you have a good wind site?
Wind powered battery charging systems can be cost effective if the
average wind speed is nine miles per hour (mph) or more at the location
of the wind generator. If you are using wind in combination with
photovoltaic power, it may be cost effective if you have good wind
only during part of the year. The power available from the wind
is proportional to the cube of the wind speed. When the wind speed
doubles, the power delivered is eight times as great. Most wind
generators are designed to deliver maximum power at a wind speed
of 30 mph. At 15 mph, they will deliver about 1/8 their rated power.
A wind generator should be mounted at least 20 feet higher than
any obstruction within 300 feet to avoid turbulence.
Measuring Wind Speed
You can use one of the measuring devices in this section to determine
wind speed. The NRG Wind Totalizer acts like an odomet
er in a
car, giving you the total wind passage over time. Average wind
speed is calculated by the user by dividing the miles of wind
passage by the number of hours the machine has been running. This
unit can be installed and checked weekly or monthly. If you are
patient, you can measure for a year or two and get a good idea
of your potential power availability. The Dwyer and Kestrel wind
speed indicators are both like a speedometer, displaying wind
speed at the time you are looking at it, but it does not record
any information for future reference. The Dwyer and NRG can be
mounted on a tower to give you an idea of wind speed where the
generator will be located. If you measure wind speed at ground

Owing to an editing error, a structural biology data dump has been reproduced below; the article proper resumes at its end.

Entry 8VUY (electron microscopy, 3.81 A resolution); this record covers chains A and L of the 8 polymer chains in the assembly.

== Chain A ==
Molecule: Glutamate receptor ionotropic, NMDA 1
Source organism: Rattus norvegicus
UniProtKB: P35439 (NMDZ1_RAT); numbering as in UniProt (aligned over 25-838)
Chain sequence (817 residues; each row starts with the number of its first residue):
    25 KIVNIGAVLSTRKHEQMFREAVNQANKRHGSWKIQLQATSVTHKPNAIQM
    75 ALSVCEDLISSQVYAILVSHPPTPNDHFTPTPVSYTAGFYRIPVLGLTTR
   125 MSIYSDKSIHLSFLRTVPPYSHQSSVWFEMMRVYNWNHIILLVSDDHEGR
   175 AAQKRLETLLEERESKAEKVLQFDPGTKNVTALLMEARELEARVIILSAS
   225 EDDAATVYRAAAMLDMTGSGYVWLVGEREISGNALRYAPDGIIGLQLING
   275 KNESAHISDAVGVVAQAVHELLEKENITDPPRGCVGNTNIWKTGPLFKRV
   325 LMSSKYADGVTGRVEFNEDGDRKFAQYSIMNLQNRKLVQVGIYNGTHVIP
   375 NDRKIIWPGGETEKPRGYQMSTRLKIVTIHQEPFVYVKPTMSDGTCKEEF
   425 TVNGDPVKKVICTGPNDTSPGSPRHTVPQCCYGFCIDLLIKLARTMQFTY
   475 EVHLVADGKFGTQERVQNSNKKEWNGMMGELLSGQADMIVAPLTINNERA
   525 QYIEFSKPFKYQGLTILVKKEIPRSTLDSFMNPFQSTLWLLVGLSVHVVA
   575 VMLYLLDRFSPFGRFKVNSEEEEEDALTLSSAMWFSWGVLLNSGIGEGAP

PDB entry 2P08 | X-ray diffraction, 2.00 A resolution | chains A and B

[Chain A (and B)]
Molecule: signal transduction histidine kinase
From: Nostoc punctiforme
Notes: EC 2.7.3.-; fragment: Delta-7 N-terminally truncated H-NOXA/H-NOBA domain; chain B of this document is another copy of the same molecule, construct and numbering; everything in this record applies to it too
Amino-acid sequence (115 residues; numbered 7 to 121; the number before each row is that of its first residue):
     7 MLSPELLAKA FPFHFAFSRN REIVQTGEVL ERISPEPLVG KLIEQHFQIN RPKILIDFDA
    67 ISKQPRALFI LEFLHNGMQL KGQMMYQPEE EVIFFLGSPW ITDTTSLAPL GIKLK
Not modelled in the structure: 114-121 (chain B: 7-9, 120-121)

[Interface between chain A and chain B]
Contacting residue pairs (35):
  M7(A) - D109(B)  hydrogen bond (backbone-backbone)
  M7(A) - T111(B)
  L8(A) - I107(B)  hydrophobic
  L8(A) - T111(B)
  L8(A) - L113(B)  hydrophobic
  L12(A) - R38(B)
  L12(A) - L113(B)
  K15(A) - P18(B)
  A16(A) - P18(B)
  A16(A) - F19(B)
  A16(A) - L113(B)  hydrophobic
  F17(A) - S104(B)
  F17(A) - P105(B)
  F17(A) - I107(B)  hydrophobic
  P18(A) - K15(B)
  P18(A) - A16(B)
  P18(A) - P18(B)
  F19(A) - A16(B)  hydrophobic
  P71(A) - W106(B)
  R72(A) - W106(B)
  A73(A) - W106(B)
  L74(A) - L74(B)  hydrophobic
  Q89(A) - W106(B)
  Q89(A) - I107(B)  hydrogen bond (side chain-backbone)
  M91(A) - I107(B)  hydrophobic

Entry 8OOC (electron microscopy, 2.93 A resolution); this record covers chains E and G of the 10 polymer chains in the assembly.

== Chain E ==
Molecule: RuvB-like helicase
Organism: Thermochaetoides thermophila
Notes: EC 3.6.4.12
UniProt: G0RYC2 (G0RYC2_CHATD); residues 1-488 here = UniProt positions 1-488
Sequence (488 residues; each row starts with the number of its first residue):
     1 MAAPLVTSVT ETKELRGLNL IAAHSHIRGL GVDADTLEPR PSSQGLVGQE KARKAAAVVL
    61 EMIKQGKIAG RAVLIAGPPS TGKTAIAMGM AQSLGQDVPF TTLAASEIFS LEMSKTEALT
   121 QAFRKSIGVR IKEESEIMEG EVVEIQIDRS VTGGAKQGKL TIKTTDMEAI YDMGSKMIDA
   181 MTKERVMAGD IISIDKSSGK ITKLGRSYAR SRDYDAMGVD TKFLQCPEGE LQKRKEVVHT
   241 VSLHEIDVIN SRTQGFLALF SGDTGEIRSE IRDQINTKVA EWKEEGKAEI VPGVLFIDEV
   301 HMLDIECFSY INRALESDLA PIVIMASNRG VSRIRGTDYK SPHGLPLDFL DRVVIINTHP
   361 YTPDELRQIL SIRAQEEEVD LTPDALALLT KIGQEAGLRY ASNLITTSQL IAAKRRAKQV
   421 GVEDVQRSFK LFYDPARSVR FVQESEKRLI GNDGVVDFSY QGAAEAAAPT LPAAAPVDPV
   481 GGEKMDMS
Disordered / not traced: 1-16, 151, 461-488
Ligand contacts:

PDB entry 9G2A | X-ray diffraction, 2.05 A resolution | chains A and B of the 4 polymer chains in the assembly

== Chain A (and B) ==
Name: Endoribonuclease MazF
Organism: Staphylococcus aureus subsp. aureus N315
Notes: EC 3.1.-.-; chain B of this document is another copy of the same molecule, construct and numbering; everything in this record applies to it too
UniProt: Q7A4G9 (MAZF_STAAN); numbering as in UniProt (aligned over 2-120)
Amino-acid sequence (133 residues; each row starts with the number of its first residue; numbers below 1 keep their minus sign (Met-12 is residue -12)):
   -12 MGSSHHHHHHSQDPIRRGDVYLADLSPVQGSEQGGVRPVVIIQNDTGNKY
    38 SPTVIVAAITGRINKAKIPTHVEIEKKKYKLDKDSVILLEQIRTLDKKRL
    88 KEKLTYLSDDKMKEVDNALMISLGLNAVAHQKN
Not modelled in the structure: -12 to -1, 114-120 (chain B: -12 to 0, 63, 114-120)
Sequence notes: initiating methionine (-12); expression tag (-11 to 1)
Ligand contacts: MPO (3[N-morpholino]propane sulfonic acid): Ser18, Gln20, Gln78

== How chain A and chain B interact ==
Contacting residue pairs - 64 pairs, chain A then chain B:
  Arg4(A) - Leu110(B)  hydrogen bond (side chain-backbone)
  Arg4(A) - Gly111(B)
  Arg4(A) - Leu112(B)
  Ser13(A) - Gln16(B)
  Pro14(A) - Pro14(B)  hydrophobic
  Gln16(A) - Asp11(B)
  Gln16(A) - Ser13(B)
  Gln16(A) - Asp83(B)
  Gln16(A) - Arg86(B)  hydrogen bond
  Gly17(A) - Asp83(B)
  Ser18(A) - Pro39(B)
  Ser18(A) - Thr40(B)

level, you can expect about 1.5 times the wind speed 30 feet up,
which equates to about three times the power. At 120 feet above
the ground, wind speed will be twice what is measured at ground
level and power output will be more than twice the output at 30
feet. If you do not have a wind gauge, you can get a rough idea
of wind speed from the table below.
of wind shown by smoke drift, but not by wind vanes.
felt on face; leaves rustle; ordinary wind vane moved by wind.
and twigs in constant motion; wind extends a light flag.
dust, loose paper; small branches are moved.
trees in leaf begin to sway; crested wavelets form on inland
branches in motion; whistling heard in power lines; umbrella
use is difficult.
We do not recommend
mounting wind generators on roofs. Though it is possible with
wind generators of 500 watts or less output, it will be noisy.
Larger wind generators could cause severe damage to the building.
Freestanding towers, guyed towers or guyed poles may be used with
wind generators. Wind generators can be mounted on freestanding
towers designed for antennas. They require a large, engineered
concrete base for support, but since they do not require guy wires,
they can be installed in the smallest space. Guyed steel truss
towers, also designed for antenna mounting are less costly, but
require a large area for guy wire placement. A tilt-up pole tower
is the most economical and the easiest to install. Wiring and
mounting of the wind generator are done before the tower is erected.
No climbing is necessary.